Skip to content ↓

Topic

Cities

Download RSS feed: News Articles / In the Media / Audio

Displaying 1 - 15 of 114 news clips related to this topic.
Show:

New York Times

Prof. Nathaniel Hendren and Prof. Justin Steil speak with New York Times reporter Jason DeParle about the difficulty in building affordable housing in opportunity-rich neighborhoods. “A lot has changed in American life over the past 50 years, but the hostility to affordable housing has remained surprisingly durable,” Steil explains. “Where you grow up matters a great deal for shaping your life outcomes,” Hendren adds.

GBH

Former postdoc Leah Ellis speaks with GBH All Things Considered host Arun Rath about   Sublime Systems, an MIT startup she co-founded that aims to produce carbon-free cement to combat climate change. “Sublime Systems and this technology spun out of my postdoctoral work at MIT,” says Ellis. “My co-founder and I are both electric chemists, so we have experience with battery technologies and electrochemical systems. Our idea was thinking about how we might use renewable energy—which we know has become more abundant, inexpensive and available—to eliminate the CO2 emissions from cement.”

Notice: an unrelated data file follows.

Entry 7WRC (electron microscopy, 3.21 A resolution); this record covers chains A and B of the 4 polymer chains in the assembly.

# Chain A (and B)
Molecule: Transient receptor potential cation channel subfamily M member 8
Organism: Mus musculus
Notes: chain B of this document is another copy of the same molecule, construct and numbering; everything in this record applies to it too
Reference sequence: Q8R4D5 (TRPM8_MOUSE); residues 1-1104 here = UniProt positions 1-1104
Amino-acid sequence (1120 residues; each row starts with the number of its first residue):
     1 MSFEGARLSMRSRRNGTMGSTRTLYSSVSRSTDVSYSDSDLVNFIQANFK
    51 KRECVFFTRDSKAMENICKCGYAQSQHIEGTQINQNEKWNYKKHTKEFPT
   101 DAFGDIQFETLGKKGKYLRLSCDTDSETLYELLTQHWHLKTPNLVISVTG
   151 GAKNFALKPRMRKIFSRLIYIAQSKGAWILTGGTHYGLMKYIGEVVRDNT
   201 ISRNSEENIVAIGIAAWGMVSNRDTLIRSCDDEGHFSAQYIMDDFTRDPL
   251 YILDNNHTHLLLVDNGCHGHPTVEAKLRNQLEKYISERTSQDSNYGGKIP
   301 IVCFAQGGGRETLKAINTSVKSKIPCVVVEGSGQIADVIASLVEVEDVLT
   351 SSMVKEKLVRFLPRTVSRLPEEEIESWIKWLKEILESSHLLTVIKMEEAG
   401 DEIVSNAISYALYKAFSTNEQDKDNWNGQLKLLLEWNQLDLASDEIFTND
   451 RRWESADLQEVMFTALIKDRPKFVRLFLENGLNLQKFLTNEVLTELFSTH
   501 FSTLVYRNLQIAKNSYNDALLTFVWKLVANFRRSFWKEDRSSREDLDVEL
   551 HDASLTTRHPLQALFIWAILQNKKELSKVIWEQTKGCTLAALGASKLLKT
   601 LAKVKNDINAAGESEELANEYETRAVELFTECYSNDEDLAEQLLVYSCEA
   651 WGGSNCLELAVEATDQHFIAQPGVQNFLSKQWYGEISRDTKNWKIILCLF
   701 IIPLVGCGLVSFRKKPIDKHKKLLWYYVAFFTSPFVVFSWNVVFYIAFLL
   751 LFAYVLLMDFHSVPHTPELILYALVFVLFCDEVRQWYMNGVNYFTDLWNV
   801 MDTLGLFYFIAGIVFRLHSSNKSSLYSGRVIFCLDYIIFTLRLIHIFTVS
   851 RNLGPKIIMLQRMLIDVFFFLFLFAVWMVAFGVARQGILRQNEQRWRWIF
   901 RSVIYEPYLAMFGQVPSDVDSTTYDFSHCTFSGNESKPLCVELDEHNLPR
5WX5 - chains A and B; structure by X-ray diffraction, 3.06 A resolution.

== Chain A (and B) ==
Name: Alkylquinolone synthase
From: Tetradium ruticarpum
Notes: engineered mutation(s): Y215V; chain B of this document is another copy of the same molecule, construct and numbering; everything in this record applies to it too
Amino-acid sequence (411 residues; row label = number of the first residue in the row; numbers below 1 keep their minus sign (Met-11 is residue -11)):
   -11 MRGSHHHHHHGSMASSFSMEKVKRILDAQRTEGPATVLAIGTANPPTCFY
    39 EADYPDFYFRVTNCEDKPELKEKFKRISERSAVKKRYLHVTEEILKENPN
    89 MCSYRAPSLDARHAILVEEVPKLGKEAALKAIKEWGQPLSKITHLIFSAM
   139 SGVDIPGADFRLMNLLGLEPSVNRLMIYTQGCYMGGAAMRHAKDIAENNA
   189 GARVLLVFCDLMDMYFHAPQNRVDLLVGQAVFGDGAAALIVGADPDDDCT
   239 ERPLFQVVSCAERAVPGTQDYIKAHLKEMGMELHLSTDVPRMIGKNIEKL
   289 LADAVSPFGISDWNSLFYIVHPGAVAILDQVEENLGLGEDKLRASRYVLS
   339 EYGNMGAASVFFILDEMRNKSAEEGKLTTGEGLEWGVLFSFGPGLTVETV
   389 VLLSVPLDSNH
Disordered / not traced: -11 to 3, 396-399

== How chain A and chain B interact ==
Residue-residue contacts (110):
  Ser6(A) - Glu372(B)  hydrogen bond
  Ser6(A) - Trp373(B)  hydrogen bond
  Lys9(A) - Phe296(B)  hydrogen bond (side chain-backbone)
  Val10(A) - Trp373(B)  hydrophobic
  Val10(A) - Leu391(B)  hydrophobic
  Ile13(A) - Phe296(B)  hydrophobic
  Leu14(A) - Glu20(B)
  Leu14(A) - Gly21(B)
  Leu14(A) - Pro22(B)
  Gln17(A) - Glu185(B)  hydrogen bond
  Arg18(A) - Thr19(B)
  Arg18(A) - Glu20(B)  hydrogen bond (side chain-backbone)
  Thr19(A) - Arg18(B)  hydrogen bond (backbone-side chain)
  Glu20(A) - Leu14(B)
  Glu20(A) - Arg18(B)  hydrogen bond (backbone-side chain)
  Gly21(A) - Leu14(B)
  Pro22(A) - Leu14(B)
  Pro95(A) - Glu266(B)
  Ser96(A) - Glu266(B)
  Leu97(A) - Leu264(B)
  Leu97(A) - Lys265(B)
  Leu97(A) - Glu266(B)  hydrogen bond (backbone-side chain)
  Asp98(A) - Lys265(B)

The Washington Post

David Zipper, Senior Fellow at the MIT Mobility Initiative, speaks with Washington Post reporter Trisha Thadani about the safety behind self-driving car companies, such as Google’s robotaxi service, Waymo.  Zipper says there is a disparity that “the companies are saying the technology is supposed to be a godsend for urban life, and it’s pretty striking that the leaders of these urban areas don’t really want them.”

The Boston Globe

Prof. Kent Larson speaks with Boston Globe reporter Scott Kirsner about City Science, a research group at the MIT Media Lab that studies urban development. Larson says “home manufacturers typically run into two problems: ‘negative stereotypes’ about prefabricated housing and unpredictable demand, which makes it difficult to keep a factory operating steadily,” writes Kirsner. 

The Boston Globe